Three age groups (N = 387) of self-classified left- and right-handers - young adults (ages 18 to 30 years), older adults (ages 55 to 74 years) and oldest old adults (ages 75 to 94 years)-answered questions concerning their health and accident occurrence history. We found no evidence to support the suggestion that left-handers were more likely to suffer from either major or minor health problems, including categories of illnesses associated with immune disorders. Also, the left-handed groups did not display a significantly higher incidence of either major or minor accidental injury, although they indicated that they found common cutting implements less easy to use when compared to the responses of right-handers. Left-handed participants in all 3 age groups indicated that attempts had been made, typically during their childhood years, to switch their hand preference toward the right side; the highest incidence rate of switch reports was among the oldest old adult left-handers, with 82.6% reporting hand preference change attempts. Our data are not consistent with models of hand preference formation that state that deviations from genetic fight-hand preference are the complete or partial result of pathological influences (Coren, 1995b). However, our data can be incorporated into genetic models that take into account the influences of life experience variables on hand preference formation (Laland, Kumm, Van Horn, and Feldman, 1995).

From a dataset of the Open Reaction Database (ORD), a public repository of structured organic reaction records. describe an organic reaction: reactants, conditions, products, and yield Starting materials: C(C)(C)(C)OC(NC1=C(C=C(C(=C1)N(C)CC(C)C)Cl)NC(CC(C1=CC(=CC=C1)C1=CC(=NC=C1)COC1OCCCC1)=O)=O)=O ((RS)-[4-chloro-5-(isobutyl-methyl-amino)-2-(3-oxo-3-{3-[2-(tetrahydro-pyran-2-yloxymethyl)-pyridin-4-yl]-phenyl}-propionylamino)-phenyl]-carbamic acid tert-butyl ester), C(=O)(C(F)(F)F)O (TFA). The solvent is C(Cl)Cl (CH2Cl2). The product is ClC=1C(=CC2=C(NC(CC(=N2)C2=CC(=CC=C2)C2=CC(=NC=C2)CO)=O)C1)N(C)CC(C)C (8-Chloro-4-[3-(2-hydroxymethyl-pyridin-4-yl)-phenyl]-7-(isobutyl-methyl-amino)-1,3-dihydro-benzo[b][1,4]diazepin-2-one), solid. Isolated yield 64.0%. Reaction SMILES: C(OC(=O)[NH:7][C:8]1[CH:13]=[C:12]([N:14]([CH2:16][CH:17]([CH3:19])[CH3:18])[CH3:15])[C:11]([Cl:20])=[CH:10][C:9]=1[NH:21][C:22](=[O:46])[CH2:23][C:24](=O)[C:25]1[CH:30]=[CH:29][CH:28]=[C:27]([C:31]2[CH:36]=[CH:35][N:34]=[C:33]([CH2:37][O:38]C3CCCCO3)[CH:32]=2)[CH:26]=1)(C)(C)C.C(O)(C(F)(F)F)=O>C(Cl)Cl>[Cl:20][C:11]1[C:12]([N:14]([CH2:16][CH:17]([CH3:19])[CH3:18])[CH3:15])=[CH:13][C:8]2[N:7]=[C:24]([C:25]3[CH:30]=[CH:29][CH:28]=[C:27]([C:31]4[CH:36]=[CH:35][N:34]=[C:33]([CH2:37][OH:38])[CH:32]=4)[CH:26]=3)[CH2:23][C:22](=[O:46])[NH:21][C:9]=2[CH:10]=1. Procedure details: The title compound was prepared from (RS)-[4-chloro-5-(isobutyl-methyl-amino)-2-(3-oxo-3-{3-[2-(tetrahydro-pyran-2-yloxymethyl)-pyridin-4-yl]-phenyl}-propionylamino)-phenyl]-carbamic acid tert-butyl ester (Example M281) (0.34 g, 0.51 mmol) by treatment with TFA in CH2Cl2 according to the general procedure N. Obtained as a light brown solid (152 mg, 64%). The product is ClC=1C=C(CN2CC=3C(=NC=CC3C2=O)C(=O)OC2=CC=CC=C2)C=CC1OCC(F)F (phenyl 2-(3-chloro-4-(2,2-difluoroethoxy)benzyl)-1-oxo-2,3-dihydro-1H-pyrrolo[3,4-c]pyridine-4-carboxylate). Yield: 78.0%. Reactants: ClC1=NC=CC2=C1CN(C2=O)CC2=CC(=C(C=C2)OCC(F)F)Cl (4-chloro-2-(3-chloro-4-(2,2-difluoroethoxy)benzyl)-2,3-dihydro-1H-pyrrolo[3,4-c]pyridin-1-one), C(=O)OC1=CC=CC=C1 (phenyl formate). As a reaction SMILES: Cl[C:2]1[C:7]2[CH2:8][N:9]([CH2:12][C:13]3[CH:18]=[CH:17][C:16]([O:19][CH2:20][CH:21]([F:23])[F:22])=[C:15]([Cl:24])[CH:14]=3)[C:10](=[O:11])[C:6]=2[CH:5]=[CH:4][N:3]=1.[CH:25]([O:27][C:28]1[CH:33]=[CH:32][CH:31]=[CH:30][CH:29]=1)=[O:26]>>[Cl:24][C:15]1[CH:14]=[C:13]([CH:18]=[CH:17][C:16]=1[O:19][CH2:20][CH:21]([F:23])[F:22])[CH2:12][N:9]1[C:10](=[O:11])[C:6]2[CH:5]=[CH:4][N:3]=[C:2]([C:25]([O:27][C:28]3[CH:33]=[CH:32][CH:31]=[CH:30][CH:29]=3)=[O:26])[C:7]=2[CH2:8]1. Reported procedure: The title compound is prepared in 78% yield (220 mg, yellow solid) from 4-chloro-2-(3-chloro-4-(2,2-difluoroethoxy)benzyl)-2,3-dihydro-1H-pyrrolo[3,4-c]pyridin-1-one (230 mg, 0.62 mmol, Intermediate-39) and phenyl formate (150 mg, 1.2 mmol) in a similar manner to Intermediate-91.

All Science Journal Classification (ASJC) codes
- Neuropsychology and Physiological Psychology
- Developmental and Educational Psychology